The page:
XXYYXX (Photo: Tim Draut)
The faint smell of reefer already began to permeate the DNA Lounge as local beatmaker Nanosaur took the stage at 10pm, opening an event featuring Teebs and headliner XXYYXX as part of Thursday night’s all electronic lineup during Noise Pop Fest 2013. Teen Daze was originally scheduled to support XXYYXX with a DJ set, but the Canadian dance musician unfortunately had trouble sorting out visa issues in time. Teebs filled in for Jamison with a set of original beats, and DJ Dials MC’d the event, spinning tracks between sets.
Nanosaur was deep into his laptop during his set, positioned between two (mostly neglected) synths. The Bay Area local (whose real name is Michael Solorzano) got the club poppin’ with a bass-heavy set of sample-laden beats. Working in pop remixes with original chillwave bangers, the younger crowd passed around their blunts and shook their little asses on the dance floor while the older crowd peered down at the performer from above, hovering around the upstairs bars.
The floor got even more congested as Teebs hopped on stage, after Nanosaur head-bobbed and fist-pumped his way off his post. Teebs is the stage name of young beatmaker Mtendere Mandowa from Chino Hills, California. Busily pushing buttons on his SP-404 sampler, Teebs was calm and confident in relaying his hip hop meets dream pop instrumentals to the crowd. Mandowa looked like he was having lots of fun looping samples and firing off pop triggers, a vibe that transferred over into the dance-happy crowd.
DJ Dials announced XXYYXX (real name: Marcel Everett) as he was setting up his gear, who looked slightly more clean-cut than Teebs and Nanosaur. The headliner followed a similar formula of working club bangers and remixes in with original cuts from his self-titled breakthrough. During “Set It Off”, he did just that, as the packed dance floor erupted into a frenzy. The crowd was equally thrilled when he worked in snippets of Captain Murphy and TNGHT, before concluding his set with “About You”. Noise Pop’s Chad Salty acted as the performer’s pro tem hypeman.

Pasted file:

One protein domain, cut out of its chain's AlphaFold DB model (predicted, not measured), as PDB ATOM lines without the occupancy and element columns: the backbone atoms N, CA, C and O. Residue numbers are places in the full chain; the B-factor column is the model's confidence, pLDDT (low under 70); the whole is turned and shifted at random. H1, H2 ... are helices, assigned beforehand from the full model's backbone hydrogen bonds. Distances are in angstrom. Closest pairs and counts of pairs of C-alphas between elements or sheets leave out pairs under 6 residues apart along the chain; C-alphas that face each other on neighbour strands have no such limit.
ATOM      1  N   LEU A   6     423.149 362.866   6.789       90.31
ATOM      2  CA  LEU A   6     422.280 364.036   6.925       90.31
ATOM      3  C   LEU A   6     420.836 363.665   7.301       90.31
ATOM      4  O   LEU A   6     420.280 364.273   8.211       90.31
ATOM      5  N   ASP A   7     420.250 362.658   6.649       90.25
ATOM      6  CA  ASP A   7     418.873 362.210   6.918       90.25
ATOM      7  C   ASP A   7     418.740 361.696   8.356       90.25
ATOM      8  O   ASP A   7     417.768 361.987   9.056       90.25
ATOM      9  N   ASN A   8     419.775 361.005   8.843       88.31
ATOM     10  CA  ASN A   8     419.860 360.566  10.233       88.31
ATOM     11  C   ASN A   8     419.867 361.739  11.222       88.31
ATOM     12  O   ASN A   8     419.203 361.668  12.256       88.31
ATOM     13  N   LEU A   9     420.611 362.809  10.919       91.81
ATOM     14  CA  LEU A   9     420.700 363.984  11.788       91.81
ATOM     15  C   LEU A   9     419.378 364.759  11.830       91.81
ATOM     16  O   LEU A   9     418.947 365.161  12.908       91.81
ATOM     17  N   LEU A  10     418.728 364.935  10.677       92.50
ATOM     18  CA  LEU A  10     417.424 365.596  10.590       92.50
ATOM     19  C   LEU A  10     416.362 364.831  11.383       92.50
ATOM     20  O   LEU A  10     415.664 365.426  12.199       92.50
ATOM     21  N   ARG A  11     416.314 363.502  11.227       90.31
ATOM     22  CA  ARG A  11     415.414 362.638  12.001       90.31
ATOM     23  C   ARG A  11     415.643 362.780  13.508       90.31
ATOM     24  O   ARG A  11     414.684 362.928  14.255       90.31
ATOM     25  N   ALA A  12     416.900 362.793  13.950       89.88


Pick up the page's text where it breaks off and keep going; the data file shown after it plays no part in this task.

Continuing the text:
A stage dive attempt was thwarted by security in a split-second tackle, and a fight almost broke out at the bottle service lounge. Professional photographers were scrambling on and around the stage for the entire event, relentlessly blinding the producers and the audience with flash photography. Overall the vibe was very positive, if a little overcrowded. When DJ Dials dropped “Harlem Shake” almost immediately after XXYYXX finished his well-received set, I realized it was time for a quick exit. At least patrons were allowed to take their slices of DNA pizza back with them into the club.